There’s a new artist manifesto on the horizon.
Robert Levine’s Free Ride: How the Internet is Destroying the Culture Business and How the Culture Business can Fight Back is one of the most important books to be written on the relationship between the web’s biggest businesses and those who create content.
To give you some idea of how Levine defines this relationship, when the book is published in the US this October, the title will change from “How the Internet is Destroying the Culture Business” to “How Digital Parasites are Destroying the Culture Business.” Got the picture?
Levine is a former executive Editor of Billboard and former features writer at Wired. His new book provides a guide to the different political, legal, and lobbying approaches internet businesses have taken to change copyright law: “The real story is that for-profit technology companies deliberately set out to make money from piracy and never came up with a workable plan to pay artists.”
Surprised? Welcome to the internet world of video, music, content aggregators, newspapers, television, books, movies, and the Digital Millennium Copyright Act.
How about Stewart Brand’s memorable 1984 quote, “information wants to be free”? It has inspired a whole movement and is still used as an anchor to many a business plan. Good to know though that only a year before Brand had this epiphany he received a $1.3 million advance for his Whole Earth Catalogue.
As Levine writes, “Google has as much interest in free online media as General Motors does in cheap gasoline. That’s why the company spends millions of dollars lobbying to weaken copyright.” Think about it: YouTube built a huge business out of content it didn’t pay for.
Using content created by others is a free speech issue, right? The young and hip are for using whatever source material they can with no responsibility to the original creator. Only the old and misguided want to cling to copyright protections and squash freedom of speech. For Levine, that’s dead wrong. Copyright is meant to encourage expression. As Justice Sandra Day O’Connor wrote in the 1985 majority opinion in Harper & Row Publishers v. Nation Enterprises, “The Framers intended copyright itself to be the engine of free expression….By establishing a marketable right to the use of one’s expression, copyright supplies the economic incentive to create and disseminate.” Moreover, Levine notes, “the world’s healthiest democracies also have the strongest copyright systems.”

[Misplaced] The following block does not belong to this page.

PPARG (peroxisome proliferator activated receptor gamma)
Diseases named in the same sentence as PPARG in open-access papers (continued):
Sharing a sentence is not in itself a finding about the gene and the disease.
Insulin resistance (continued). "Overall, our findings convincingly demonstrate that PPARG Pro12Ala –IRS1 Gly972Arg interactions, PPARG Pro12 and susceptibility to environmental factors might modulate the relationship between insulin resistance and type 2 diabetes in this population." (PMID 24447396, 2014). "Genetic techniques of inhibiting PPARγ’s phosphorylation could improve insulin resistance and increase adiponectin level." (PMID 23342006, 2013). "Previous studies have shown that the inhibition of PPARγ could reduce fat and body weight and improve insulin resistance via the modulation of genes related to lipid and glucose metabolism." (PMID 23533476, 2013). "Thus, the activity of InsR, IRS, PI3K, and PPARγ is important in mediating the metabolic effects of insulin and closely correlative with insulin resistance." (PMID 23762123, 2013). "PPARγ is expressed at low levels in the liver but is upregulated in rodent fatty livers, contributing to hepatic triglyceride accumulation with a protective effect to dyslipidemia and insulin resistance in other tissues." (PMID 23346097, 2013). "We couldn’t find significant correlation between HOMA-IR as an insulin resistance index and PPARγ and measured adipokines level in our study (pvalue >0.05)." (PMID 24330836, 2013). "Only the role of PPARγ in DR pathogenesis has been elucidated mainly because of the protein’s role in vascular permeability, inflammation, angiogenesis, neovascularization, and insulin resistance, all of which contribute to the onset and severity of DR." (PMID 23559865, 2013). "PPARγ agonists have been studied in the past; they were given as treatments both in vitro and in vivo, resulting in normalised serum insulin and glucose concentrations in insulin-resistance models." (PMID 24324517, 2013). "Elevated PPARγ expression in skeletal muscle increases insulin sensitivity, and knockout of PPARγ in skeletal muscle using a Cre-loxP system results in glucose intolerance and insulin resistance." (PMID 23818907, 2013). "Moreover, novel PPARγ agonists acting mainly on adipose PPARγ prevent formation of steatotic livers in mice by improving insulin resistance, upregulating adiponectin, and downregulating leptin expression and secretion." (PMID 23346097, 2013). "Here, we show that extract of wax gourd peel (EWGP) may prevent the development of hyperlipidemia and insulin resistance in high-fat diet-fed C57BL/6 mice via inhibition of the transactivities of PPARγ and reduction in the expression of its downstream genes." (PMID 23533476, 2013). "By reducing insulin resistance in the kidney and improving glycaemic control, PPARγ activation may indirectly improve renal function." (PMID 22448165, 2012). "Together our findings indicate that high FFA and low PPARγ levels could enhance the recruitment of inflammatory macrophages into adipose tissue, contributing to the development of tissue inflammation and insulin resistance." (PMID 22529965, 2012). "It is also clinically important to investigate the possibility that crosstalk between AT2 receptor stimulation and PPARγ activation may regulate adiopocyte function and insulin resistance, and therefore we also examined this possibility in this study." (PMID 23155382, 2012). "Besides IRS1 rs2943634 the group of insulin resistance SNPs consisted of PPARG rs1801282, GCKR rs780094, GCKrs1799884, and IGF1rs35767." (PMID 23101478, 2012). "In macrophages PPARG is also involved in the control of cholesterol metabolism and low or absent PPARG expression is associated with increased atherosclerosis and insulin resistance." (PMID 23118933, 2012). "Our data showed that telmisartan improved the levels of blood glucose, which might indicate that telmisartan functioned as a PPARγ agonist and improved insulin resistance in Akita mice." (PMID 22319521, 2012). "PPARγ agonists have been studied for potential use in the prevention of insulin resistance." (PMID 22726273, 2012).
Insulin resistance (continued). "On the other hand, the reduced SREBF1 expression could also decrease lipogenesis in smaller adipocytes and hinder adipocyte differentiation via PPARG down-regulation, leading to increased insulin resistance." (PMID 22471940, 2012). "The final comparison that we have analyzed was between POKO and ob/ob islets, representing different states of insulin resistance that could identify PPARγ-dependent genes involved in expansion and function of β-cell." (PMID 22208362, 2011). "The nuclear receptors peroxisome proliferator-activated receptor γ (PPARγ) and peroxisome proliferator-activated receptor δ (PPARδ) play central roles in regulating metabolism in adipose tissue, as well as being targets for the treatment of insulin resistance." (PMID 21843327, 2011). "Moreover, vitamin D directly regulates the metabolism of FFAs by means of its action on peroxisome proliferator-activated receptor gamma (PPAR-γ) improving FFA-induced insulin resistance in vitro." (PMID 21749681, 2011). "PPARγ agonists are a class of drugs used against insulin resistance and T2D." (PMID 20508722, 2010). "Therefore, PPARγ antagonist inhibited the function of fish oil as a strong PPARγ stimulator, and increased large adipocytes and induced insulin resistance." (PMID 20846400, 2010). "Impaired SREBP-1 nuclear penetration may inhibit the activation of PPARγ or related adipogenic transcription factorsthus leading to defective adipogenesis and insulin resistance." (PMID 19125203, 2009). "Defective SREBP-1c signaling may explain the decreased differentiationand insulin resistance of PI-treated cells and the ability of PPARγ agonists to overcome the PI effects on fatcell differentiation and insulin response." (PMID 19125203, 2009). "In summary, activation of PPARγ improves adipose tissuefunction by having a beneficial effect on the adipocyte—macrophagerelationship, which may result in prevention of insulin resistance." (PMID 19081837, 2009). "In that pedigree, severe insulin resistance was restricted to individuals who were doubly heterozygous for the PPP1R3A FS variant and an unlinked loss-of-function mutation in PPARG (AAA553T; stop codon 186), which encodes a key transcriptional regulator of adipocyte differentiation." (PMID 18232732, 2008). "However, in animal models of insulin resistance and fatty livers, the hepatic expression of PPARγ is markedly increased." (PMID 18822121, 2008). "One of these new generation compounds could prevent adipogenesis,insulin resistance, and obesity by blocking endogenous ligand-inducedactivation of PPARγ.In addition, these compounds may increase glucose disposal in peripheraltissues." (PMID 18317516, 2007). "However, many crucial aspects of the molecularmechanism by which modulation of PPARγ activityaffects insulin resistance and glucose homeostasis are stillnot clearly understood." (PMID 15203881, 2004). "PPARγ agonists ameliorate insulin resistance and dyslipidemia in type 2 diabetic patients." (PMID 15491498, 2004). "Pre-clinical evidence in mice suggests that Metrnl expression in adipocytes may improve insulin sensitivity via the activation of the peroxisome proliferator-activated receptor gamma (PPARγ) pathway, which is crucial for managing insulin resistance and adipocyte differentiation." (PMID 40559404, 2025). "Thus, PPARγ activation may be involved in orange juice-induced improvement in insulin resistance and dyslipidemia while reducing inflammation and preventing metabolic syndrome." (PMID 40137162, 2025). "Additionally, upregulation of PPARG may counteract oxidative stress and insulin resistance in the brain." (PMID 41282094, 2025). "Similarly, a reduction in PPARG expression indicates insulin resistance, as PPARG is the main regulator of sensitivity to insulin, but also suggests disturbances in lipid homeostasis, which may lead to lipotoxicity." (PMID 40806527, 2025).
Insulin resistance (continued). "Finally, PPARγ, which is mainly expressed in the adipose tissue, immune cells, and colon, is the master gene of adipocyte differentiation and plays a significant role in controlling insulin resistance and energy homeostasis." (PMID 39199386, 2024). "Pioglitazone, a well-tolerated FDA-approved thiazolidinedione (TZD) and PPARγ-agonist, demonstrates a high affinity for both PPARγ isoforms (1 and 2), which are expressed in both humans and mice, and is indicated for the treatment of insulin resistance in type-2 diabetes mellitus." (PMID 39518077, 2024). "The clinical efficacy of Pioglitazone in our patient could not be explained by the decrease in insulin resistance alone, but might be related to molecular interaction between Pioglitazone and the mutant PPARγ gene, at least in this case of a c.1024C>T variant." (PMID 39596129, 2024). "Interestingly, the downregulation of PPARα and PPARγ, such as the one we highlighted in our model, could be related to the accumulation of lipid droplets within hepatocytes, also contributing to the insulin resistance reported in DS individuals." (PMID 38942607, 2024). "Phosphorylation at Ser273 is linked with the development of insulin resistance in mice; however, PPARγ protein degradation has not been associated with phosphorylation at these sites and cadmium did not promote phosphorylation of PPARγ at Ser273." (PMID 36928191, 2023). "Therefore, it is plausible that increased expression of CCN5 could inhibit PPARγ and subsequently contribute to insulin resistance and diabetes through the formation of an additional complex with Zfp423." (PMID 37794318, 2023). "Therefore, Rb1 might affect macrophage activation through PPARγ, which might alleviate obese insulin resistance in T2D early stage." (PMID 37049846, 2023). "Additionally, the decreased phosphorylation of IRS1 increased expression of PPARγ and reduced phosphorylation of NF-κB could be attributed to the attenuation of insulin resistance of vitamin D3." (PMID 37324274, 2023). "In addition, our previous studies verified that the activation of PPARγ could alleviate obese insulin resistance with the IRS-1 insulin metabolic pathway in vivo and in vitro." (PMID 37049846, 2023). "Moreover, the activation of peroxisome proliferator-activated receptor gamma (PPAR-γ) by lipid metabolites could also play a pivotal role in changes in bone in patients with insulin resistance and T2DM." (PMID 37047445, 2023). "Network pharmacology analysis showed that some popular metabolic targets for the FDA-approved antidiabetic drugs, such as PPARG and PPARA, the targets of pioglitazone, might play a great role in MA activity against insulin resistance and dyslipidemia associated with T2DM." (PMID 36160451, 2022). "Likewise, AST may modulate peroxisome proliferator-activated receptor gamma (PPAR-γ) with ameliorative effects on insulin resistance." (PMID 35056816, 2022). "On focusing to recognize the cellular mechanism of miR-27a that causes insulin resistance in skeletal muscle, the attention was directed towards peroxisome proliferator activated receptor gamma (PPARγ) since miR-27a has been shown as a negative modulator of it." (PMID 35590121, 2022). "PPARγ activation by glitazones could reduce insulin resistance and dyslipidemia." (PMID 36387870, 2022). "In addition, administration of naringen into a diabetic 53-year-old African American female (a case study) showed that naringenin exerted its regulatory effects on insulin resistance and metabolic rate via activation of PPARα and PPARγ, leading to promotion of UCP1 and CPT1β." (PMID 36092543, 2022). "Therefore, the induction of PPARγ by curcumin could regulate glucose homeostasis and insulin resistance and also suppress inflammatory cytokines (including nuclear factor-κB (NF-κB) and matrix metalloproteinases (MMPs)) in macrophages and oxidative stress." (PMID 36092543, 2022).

Levine cites the favorite economists of free-the-content, Felix Oberholzer-Gee and Koleman Strumpf, who once memorably wrote: “Artists often enjoy what they do, suggesting they might continue being creative even when the monetary incentives to do so become weaker…In addition, artists receive a significant portion of their renumeration not in monetary form — many of them enjoy fame, admiration, social status, and free beer in bars.” Oh, wow.
Levine’s reporting also connects the dots between the flow of dollars from Google and other companies with an interest in making money from free content to the academics, think tanks, and organizations that fight copyright protection. One of his targets is Lawrence Lessig, for whom “free culture is a free speech issue.” After delineating some of the pesky facts that undercut the professor’s arguments, Levine writes, “The dangerous leap in Lessig’s logic is that respecting remix culture means tolerating mass piracy.”
Leave aside for a moment the question of why the academics who promote free content sell their books and accept significant fees for their speeches. If artists are asked to give away their work for free and find something else to sell (say, live performances, T-shirts or posters), why don’t these academics who make money from their books give away their teaching for free? Maybe instead of tenured salaries, universities should not have to pay teachers who, after all, use the university’s platform, resources, and position to be able to produce, market and sell their books? Just asking.
For Levine, copyright is about enabling art to flourish, not merely about encouraging participation. He concludes with solutions geared toward giving artists the option of working with large companies to help produce and promote their work or making their own way in an online economy. With different approaches to content use and licensing that shares the risks, online business would get better, not just cheaper.
Levine’s guiding principle is Article 27 of the UN’s Universal Declaration of Human Rights (1948): “Everyone has the right to the protection of the moral and material interests resulting from any scientific, literary or artistic production of which he is the author.”
That’s a pretty good starting point, don’t you think?
- Bill Reichblum